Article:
Ashley Farmer is the author of The Women (Civil Coping Mechanisms, 2016), The Farmacist (Jellyfish Highway Press, 2015), Beside Myself (PANK/Tiny Hardcore Press, 2014), and the chapbook Farm Town (Rust Belt Bindery, 2012). A former editor for publications including Atomica Magazine, Salt Hill Journal, and others, she currently serves as an editor for Juked. She lives in Salt Lake City, UT with her husband, the writer Ryan Ridge. Her story “Strike City” appeared in Potomac Review issue #62 in spring 2018.
In the fall of 2019, Potomac Review intern Jeremiah Hake interviewed Ashley Farmer about her unique writing style, real-life and fantastical sources of inspiration for her work, and her influences from other writers. This is Farmer’s second interview with Potomac Review; the first one occurred in the spring of 2018.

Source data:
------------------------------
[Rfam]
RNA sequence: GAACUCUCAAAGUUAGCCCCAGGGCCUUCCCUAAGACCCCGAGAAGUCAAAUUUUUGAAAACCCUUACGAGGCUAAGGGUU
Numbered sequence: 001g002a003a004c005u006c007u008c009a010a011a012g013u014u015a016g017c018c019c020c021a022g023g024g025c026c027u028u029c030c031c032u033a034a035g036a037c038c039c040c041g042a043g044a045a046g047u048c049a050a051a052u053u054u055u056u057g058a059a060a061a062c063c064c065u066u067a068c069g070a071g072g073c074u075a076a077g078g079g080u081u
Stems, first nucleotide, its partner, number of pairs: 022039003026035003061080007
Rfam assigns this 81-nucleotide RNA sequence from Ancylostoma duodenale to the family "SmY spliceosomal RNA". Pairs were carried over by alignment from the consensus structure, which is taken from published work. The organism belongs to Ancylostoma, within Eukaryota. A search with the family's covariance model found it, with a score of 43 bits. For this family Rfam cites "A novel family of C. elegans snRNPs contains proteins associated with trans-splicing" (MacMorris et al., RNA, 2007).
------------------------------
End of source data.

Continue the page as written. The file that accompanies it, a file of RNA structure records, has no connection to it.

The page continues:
Jeremiah Hake: You have a pretty distinctive writing style, frequently surreal, frequently leaning away from the literal and toward the lyrical. How did you develop this style, and how would you describe your writing to someone who’s totally unfamiliar with it?
Ashley Farmer: You described it pretty well; there’s a lot of surreal imagery, there’s a lot of dream logic, there’s ways that the actual, everyday physical world sort of bumps up against another kind of layer of reality that’s often strange. In terms of the style, I think having studied poetry first, before writing much fiction or nonfiction, I focused a lot on rhythm, cadence and the noise of the sentence, and the way words can sound when they’re banging into each other—I think that has informed my style when it comes to fiction and nonfiction, that kind of poetry ear, or a love for what language can do.
JH: Some writers like to create an outline before they tackle a book or story, while others plunge right into the thick of things. I personally switch back and forth between these approaches quite often. What is your writing process like?